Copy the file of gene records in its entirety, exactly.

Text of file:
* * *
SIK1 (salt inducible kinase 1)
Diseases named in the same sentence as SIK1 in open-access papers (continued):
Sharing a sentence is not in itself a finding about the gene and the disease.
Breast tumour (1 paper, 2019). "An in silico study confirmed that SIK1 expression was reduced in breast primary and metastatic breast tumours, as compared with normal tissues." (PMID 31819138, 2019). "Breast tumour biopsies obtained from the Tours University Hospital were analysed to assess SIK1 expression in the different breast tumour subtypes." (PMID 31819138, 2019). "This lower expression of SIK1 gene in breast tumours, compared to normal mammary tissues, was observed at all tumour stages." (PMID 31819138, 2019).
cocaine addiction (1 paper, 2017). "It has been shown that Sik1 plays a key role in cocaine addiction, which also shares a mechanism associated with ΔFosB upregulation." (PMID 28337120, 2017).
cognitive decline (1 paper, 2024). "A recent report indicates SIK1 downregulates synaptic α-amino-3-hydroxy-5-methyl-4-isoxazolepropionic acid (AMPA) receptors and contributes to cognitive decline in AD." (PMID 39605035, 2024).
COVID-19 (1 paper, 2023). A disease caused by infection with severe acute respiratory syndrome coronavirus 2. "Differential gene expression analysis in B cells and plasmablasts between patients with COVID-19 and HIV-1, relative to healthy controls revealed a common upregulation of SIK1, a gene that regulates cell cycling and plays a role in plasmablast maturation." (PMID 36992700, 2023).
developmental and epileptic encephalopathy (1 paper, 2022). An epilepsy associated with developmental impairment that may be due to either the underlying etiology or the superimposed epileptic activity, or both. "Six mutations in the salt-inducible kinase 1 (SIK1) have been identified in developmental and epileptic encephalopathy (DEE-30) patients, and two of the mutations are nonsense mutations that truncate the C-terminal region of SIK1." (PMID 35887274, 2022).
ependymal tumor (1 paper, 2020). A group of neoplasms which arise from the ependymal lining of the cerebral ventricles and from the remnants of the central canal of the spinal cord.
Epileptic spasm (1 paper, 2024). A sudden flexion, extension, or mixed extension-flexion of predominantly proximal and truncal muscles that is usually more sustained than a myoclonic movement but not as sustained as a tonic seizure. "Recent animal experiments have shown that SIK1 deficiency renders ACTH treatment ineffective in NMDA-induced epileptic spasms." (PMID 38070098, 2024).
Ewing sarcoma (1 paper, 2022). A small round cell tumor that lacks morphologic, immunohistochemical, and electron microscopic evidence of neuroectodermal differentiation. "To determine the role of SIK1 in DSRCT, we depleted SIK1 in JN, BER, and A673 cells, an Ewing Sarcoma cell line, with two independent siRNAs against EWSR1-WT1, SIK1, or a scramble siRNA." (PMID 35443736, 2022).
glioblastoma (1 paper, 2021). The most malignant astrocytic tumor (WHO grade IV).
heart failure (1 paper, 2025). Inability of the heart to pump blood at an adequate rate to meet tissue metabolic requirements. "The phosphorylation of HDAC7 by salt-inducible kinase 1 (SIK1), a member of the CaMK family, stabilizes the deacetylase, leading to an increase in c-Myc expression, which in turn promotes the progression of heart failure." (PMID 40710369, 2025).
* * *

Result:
SIK1 (salt inducible kinase 1)
Diseases named in the same sentence as SIK1 in open-access papers (continued):
Sharing a sentence is not in itself a finding about the gene and the disease.
Breast tumour (1 paper, 2019). "An in silico study confirmed that SIK1 expression was reduced in breast primary and metastatic breast tumours, as compared with normal tissues." (PMID 31819138, 2019). "Breast tumour biopsies obtained from the Tours University Hospital were analysed to assess SIK1 expression in the different breast tumour subtypes." (PMID 31819138, 2019). "This lower expression of SIK1 gene in breast tumours, compared to normal mammary tissues, was observed at all tumour stages." (PMID 31819138, 2019).
cocaine addiction (1 paper, 2017). "It has been shown that Sik1 plays a key role in cocaine addiction, which also shares a mechanism associated with ΔFosB upregulation." (PMID 28337120, 2017).
cognitive decline (1 paper, 2024). "A recent report indicates SIK1 downregulates synaptic α-amino-3-hydroxy-5-methyl-4-isoxazolepropionic acid (AMPA) receptors and contributes to cognitive decline in AD." (PMID 39605035, 2024).
COVID-19 (1 paper, 2023). A disease caused by infection with severe acute respiratory syndrome coronavirus 2. "Differential gene expression analysis in B cells and plasmablasts between patients with COVID-19 and HIV-1, relative to healthy controls revealed a common upregulation of SIK1, a gene that regulates cell cycling and plays a role in plasmablast maturation." (PMID 36992700, 2023).
developmental and epileptic encephalopathy (1 paper, 2022). An epilepsy associated with developmental impairment that may be due to either the underlying etiology or the superimposed epileptic activity, or both. "Six mutations in the salt-inducible kinase 1 (SIK1) have been identified in developmental and epileptic encephalopathy (DEE-30) patients, and two of the mutations are nonsense mutations that truncate the C-terminal region of SIK1." (PMID 35887274, 2022).
ependymal tumor (1 paper, 2020). A group of neoplasms which arise from the ependymal lining of the cerebral ventricles and from the remnants of the central canal of the spinal cord.
Epileptic spasm (1 paper, 2024). A sudden flexion, extension, or mixed extension-flexion of predominantly proximal and truncal muscles that is usually more sustained than a myoclonic movement but not as sustained as a tonic seizure. "Recent animal experiments have shown that SIK1 deficiency renders ACTH treatment ineffective in NMDA-induced epileptic spasms." (PMID 38070098, 2024).
Ewing sarcoma (1 paper, 2022). A small round cell tumor that lacks morphologic, immunohistochemical, and electron microscopic evidence of neuroectodermal differentiation. "To determine the role of SIK1 in DSRCT, we depleted SIK1 in JN, BER, and A673 cells, an Ewing Sarcoma cell line, with two independent siRNAs against EWSR1-WT1, SIK1, or a scramble siRNA." (PMID 35443736, 2022).
glioblastoma (1 paper, 2021). The most malignant astrocytic tumor (WHO grade IV).
heart failure (1 paper, 2025). Inability of the heart to pump blood at an adequate rate to meet tissue metabolic requirements. "The phosphorylation of HDAC7 by salt-inducible kinase 1 (SIK1), a member of the CaMK family, stabilizes the deacetylase, leading to an increase in c-Myc expression, which in turn promotes the progression of heart failure." (PMID 40710369, 2025).